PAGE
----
It was one of those critical moments of life.

Mid eighties. My business partners and I had bought a national magazine and were publishing for the teen market. We had a sturdy vehicle that went to every high school in Canada and offered a potential 3.25 million readers between the ages of 12 and 19. (I'm giving you background here, the real story is on its way).

While we had lots of energy, a fair bit of publishing skill, we were sorely underfunded for this venture. You might say we had enrolled in an MBA program (Masters, Business Administration) at the University of Life. We certainly learned by degrees!

However, we felt quite confident about our potential and set out to find funders to come on board.

Now, it's always seemed to me quite logical that when you need support for something you choose carefully who to ask.

It should be someone who's had real success him or herself.
It should be someone who understands your business.
It should be someone who's a proven risk taker with a proven track record.
It should be someone with enough money that they could lose some and not notice.

We chose Conrad Black. At the time he had a wildly successful publishing empire, Hollinger, Inc.. He'd just bought Canada's oldest magazine, Saturday Night. Why not take a chance on the country' teenagers, we thought. It's important to know this was before the Lord Black conundrum and subsequent activities that have tarnished the black name.

Believe it or not, our proposal (hammered out on a Commodore 64) well received and within days we found ourselves going out for lunch with the VP of Finance for Hollinger, as well as the Comptroller.

They took us down the street from #10 Toronto St in Toronto, to an upscale restaurant with $150 bottles of wine and entrees to match.

How do you dress for an event like this when mostly you're working with teenagers, doing fashion shoots, writing in depth stories, and negotiating your way around the intricacies of printing plants.

I chose silk. Cream coloured silk. Gorgeous slacks and a pleated blouse. Very tailored. Pleats horizontal across the neck and shoulders front and back. Pleats vertical across bodice and back. Cream coloured shoes. This was likely the only 'good' outfit I had back in those days of hammering out stories on a Smith Corona portable, juggling kids and diaper bags, and generally making self employment work.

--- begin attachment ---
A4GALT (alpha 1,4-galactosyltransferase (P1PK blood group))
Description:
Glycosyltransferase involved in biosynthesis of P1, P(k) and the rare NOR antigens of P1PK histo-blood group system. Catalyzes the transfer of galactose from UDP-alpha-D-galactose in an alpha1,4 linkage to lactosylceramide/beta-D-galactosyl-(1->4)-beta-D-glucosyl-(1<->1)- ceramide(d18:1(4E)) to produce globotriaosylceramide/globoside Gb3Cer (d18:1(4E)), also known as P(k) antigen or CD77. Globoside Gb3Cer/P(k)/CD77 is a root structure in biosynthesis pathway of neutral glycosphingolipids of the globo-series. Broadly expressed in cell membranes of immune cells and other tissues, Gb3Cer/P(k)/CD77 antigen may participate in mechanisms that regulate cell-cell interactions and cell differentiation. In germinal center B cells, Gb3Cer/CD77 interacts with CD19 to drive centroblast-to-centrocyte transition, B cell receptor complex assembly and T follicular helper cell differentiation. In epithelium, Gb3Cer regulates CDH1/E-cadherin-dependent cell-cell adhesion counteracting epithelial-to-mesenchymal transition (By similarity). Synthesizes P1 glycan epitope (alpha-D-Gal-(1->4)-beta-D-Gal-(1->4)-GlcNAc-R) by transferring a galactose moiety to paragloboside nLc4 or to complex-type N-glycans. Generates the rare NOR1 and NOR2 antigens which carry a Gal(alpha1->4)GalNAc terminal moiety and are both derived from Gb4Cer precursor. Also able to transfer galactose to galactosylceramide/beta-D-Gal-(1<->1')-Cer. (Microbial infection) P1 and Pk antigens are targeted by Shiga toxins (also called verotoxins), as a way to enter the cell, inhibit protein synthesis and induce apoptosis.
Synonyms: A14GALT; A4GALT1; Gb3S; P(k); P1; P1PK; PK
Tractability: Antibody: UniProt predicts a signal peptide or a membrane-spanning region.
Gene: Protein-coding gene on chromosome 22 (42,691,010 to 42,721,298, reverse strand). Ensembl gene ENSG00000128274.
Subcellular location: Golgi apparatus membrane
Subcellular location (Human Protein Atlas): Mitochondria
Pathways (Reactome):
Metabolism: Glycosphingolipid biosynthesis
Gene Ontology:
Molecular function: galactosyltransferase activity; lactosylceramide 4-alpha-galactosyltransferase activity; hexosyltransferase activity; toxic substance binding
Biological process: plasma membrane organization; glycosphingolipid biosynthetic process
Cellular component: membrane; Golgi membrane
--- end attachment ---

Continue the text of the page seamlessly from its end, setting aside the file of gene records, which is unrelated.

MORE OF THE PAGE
Anyway, I digress. Here we are in an extremely fancy restaurant. Hmmm. What to order? What's 'safe'. Safe for a business deal meal, if you know what I mean. Not spaghetti! Salad should be good, I thought.

Imagine my chagrin when I excuse myself to visit the powder room and while re-applying lipstick, I look at the front of my blouse in the mirror... actually I looked at the quickly growing spot of oil smack dab in the middle of my chest. Oil from salad dressing on silk is like ink on a blotter. It just grows and grows. And you don't grab a paper towel and dab at oil. You don't risk dowsing yourself from the soap hand pump and then fluffing your pleats under the dryer. Actually this restaurant didn't have hand dryers; they had single-use linen towels. I contemplated a creative knot with the linen towel but then feared being centred out by the staff for stealing.

This could be an excellent Saturday Night Live skit, but I sure didn't feel funny at the time.

Maybe I could just leave, and hope they didn't notice...

What to do? I did the only thing a girl with a pleated square blouse could do. I turned the thing around. Stain on back. Smile facing front. Back to my chair at the table. Back against chair until time to leave. Walk out between partners. Deal done. For five years we enjoyed a financial partnership to our favour which gave us stability and publishing power that lasted for two generations of teenagers. I'm sure our good fortune with this presentation and arrangement had nothing to do with the reversal of my pleated blouse.

However, it was one of those learning curves in the world of business. Don't wear silk. Don't order salad. Or get a bib!

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